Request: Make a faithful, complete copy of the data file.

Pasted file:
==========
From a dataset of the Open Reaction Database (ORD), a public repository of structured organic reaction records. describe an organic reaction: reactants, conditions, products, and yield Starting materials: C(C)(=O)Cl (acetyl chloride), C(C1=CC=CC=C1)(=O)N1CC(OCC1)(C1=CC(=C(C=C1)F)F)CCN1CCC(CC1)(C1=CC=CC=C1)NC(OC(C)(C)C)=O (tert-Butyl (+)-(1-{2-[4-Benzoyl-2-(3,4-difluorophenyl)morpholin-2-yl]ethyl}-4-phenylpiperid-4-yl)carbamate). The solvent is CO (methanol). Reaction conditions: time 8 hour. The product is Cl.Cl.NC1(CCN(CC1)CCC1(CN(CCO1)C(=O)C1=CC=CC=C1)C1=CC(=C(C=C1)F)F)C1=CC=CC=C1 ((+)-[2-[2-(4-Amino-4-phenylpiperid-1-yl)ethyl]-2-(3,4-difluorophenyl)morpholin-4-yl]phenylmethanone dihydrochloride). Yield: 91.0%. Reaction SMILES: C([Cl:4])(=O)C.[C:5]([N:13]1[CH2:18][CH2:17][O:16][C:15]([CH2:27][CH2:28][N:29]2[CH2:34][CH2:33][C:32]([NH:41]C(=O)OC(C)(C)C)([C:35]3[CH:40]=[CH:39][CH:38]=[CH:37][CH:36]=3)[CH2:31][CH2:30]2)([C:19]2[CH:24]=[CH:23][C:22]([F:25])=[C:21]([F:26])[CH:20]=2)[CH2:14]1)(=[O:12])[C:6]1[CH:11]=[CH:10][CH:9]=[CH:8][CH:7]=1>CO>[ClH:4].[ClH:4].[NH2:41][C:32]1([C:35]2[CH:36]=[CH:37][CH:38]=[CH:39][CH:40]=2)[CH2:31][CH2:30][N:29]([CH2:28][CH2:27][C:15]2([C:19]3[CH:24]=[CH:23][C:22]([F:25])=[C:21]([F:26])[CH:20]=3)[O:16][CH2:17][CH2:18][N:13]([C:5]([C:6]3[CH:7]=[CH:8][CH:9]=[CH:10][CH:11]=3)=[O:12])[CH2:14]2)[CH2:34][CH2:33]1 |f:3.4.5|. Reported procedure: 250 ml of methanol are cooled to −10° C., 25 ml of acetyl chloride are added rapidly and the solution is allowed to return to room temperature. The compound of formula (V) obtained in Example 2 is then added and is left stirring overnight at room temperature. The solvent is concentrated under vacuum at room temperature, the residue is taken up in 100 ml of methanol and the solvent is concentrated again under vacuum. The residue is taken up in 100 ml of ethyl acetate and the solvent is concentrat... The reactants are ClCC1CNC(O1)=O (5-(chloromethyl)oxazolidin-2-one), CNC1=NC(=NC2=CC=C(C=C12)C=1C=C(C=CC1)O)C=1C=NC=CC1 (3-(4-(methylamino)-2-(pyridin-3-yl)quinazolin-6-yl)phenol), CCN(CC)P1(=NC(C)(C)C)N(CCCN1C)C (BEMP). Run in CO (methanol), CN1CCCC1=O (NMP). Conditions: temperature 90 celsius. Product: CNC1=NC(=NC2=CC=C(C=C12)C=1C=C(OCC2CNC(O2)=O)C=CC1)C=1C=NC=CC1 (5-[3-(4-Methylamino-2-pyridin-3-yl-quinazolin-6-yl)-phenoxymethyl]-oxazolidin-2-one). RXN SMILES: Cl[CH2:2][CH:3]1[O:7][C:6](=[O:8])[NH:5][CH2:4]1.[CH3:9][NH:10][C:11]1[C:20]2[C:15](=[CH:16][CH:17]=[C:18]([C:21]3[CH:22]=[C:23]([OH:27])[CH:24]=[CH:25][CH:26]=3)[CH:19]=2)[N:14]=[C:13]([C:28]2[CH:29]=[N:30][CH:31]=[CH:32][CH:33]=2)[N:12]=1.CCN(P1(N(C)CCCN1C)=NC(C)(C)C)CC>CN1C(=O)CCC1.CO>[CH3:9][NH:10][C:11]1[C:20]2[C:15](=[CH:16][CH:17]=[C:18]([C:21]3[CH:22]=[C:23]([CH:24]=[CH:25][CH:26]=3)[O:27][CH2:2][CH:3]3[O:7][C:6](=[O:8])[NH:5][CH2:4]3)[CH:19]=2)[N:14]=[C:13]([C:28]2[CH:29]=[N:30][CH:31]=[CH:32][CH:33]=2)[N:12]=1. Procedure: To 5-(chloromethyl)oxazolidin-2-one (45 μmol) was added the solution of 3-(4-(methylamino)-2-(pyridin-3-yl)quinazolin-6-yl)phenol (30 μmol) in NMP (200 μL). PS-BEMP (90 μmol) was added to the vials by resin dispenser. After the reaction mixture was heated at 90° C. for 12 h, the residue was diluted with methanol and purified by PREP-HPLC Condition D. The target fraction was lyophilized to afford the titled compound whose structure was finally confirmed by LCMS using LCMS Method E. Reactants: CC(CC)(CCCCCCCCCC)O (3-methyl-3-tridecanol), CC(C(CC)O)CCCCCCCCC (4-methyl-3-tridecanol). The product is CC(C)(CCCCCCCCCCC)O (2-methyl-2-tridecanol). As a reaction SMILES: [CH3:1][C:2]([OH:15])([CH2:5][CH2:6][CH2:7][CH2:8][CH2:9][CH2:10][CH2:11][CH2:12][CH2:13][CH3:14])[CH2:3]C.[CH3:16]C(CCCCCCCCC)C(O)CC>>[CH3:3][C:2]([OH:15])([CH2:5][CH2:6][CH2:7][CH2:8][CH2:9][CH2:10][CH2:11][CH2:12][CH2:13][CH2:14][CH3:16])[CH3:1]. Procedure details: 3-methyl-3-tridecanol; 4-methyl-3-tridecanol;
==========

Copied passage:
From a dataset of the Open Reaction Database (ORD), a public repository of structured organic reaction records. describe an organic reaction: reactants, conditions, products, and yield Starting materials: C(C)(=O)Cl (acetyl chloride), C(C1=CC=CC=C1)(=O)N1CC(OCC1)(C1=CC(=C(C=C1)F)F)CCN1CCC(CC1)(C1=CC=CC=C1)NC(OC(C)(C)C)=O (tert-Butyl (+)-(1-{2-[4-Benzoyl-2-(3,4-difluorophenyl)morpholin-2-yl]ethyl}-4-phenylpiperid-4-yl)carbamate). The solvent is CO (methanol). Reaction conditions: time 8 hour. The product is Cl.Cl.NC1(CCN(CC1)CCC1(CN(CCO1)C(=O)C1=CC=CC=C1)C1=CC(=C(C=C1)F)F)C1=CC=CC=C1 ((+)-[2-[2-(4-Amino-4-phenylpiperid-1-yl)ethyl]-2-(3,4-difluorophenyl)morpholin-4-yl]phenylmethanone dihydrochloride). Yield: 91.0%. Reaction SMILES: C([Cl:4])(=O)C.[C:5]([N:13]1[CH2:18][CH2:17][O:16][C:15]([CH2:27][CH2:28][N:29]2[CH2:34][CH2:33][C:32]([NH:41]C(=O)OC(C)(C)C)([C:35]3[CH:40]=[CH:39][CH:38]=[CH:37][CH:36]=3)[CH2:31][CH2:30]2)([C:19]2[CH:24]=[CH:23][C:22]([F:25])=[C:21]([F:26])[CH:20]=2)[CH2:14]1)(=[O:12])[C:6]1[CH:11]=[CH:10][CH:9]=[CH:8][CH:7]=1>CO>[ClH:4].[ClH:4].[NH2:41][C:32]1([C:35]2[CH:36]=[CH:37][CH:38]=[CH:39][CH:40]=2)[CH2:31][CH2:30][N:29]([CH2:28][CH2:27][C:15]2([C:19]3[CH:24]=[CH:23][C:22]([F:25])=[C:21]([F:26])[CH:20]=3)[O:16][CH2:17][CH2:18][N:13]([C:5]([C:6]3[CH:7]=[CH:8][CH:9]=[CH:10][CH:11]=3)=[O:12])[CH2:14]2)[CH2:34][CH2:33]1 |f:3.4.5|. Reported procedure: 250 ml of methanol are cooled to −10° C., 25 ml of acetyl chloride are added rapidly and the solution is allowed to return to room temperature. The compound of formula (V) obtained in Example 2 is then added and is left stirring overnight at room temperature. The solvent is concentrated under vacuum at room temperature, the residue is taken up in 100 ml of methanol and the solvent is concentrated again under vacuum. The residue is taken up in 100 ml of ethyl acetate and the solvent is concentrat... The reactants are ClCC1CNC(O1)=O (5-(chloromethyl)oxazolidin-2-one), CNC1=NC(=NC2=CC=C(C=C12)C=1C=C(C=CC1)O)C=1C=NC=CC1 (3-(4-(methylamino)-2-(pyridin-3-yl)quinazolin-6-yl)phenol), CCN(CC)P1(=NC(C)(C)C)N(CCCN1C)C (BEMP). Run in CO (methanol), CN1CCCC1=O (NMP). Conditions: temperature 90 celsius. Product: CNC1=NC(=NC2=CC=C(C=C12)C=1C=C(OCC2CNC(O2)=O)C=CC1)C=1C=NC=CC1 (5-[3-(4-Methylamino-2-pyridin-3-yl-quinazolin-6-yl)-phenoxymethyl]-oxazolidin-2-one). RXN SMILES: Cl[CH2:2][CH:3]1[O:7][C:6](=[O:8])[NH:5][CH2:4]1.[CH3:9][NH:10][C:11]1[C:20]2[C:15](=[CH:16][CH:17]=[C:18]([C:21]3[CH:22]=[C:23]([OH:27])[CH:24]=[CH:25][CH:26]=3)[CH:19]=2)[N:14]=[C:13]([C:28]2[CH:29]=[N:30][CH:31]=[CH:32][CH:33]=2)[N:12]=1.CCN(P1(N(C)CCCN1C)=NC(C)(C)C)CC>CN1C(=O)CCC1.CO>[CH3:9][NH:10][C:11]1[C:20]2[C:15](=[CH:16][CH:17]=[C:18]([C:21]3[CH:22]=[C:23]([CH:24]=[CH:25][CH:26]=3)[O:27][CH2:2][CH:3]3[O:7][C:6](=[O:8])[NH:5][CH2:4]3)[CH:19]=2)[N:14]=[C:13]([C:28]2[CH:29]=[N:30][CH:31]=[CH:32][CH:33]=2)[N:12]=1. Procedure: To 5-(chloromethyl)oxazolidin-2-one (45 μmol) was added the solution of 3-(4-(methylamino)-2-(pyridin-3-yl)quinazolin-6-yl)phenol (30 μmol) in NMP (200 μL). PS-BEMP (90 μmol) was added to the vials by resin dispenser. After the reaction mixture was heated at 90° C. for 12 h, the residue was diluted with methanol and purified by PREP-HPLC Condition D. The target fraction was lyophilized to afford the titled compound whose structure was finally confirmed by LCMS using LCMS Method E. Reactants: CC(CC)(CCCCCCCCCC)O (3-methyl-3-tridecanol), CC(C(CC)O)CCCCCCCCC (4-methyl-3-tridecanol). The product is CC(C)(CCCCCCCCCCC)O (2-methyl-2-tridecanol). As a reaction SMILES: [CH3:1][C:2]([OH:15])([CH2:5][CH2:6][CH2:7][CH2:8][CH2:9][CH2:10][CH2:11][CH2:12][CH2:13][CH3:14])[CH2:3]C.[CH3:16]C(CCCCCCCCC)C(O)CC>>[CH3:3][C:2]([OH:15])([CH2:5][CH2:6][CH2:7][CH2:8][CH2:9][CH2:10][CH2:11][CH2:12][CH2:13][CH2:14][CH3:16])[CH3:1]. Procedure details: 3-methyl-3-tridecanol; 4-methyl-3-tridecanol;